MicroRNAs: Fundamental facts and involvement in human diseases
Article first published online: 17 JUL 2006
Copyright © 2006 Wiley-Liss, Inc.
Birth Defects Research Part C: Embryo Today: Reviews
Volume 78, Issue 2, pages 180–189, June 2006
How to Cite
Di Leva, G., Calin, G. A. and Croce, C. M. (2006), MicroRNAs: Fundamental facts and involvement in human diseases. Birth Defects Research Part C: Embryo Today: Reviews, 78: 180–189. doi: 10.1002/bdrc.20073
- Issue published online: 17 JUL 2006
- Article first published online: 17 JUL 2006
- National Cancer Institute Program Project Grants
- Kimmel Foundation Scholar award
- CLL Global Research Foundation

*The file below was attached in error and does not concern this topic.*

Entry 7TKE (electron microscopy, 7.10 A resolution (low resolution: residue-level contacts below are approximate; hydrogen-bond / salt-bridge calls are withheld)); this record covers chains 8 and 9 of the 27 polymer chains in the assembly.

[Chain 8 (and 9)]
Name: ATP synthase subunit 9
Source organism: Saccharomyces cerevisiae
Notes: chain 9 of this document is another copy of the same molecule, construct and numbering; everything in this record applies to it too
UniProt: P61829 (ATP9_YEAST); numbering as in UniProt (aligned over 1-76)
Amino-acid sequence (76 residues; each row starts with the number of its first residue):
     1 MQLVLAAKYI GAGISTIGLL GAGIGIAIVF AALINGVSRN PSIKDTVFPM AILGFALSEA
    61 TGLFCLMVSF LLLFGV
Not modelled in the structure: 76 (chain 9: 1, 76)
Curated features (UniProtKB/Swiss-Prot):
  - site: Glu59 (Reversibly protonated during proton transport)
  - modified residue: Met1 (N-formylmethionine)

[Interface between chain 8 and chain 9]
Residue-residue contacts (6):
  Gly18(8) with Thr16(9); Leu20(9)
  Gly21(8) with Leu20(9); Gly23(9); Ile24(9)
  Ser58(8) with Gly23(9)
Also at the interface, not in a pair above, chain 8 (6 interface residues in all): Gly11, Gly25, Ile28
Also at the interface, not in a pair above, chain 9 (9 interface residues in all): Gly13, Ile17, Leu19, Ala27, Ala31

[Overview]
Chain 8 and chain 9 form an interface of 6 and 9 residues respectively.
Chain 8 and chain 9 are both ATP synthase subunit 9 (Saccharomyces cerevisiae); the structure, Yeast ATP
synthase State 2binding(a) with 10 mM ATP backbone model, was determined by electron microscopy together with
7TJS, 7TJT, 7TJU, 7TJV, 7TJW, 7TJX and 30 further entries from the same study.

MicroRNAs (miRNAs) are a group of small noncoding RNAs that have been identified in a variety of organisms. These small, 18–22-nucleotide (nt) RNAs are transcribed as parts of longer molecules called pri-miRNAs, which are processed in the nucleus into hairpin RNAs of 70–100 nt, called pre-miRNAs, by the double-stranded RNA (dsRNA)-specific ribonuclease Drosha. The function of most miRNAs is not known, but for a few members the participation in essential biological processes for the eukaryotic cell is proven. In this review, we summarize how miRNAs were discovered, their biological functions, and importance in animal development, highlighting their function in proliferation, apoptosis, and cell differentiation. Furthermore, we discuss the deregulation of miRNAs in human diseases and their involvement in tumorigenesis. Birth Defects Research (Part C) 78:180–189, 2006. © 2006 Wiley-Liss, Inc.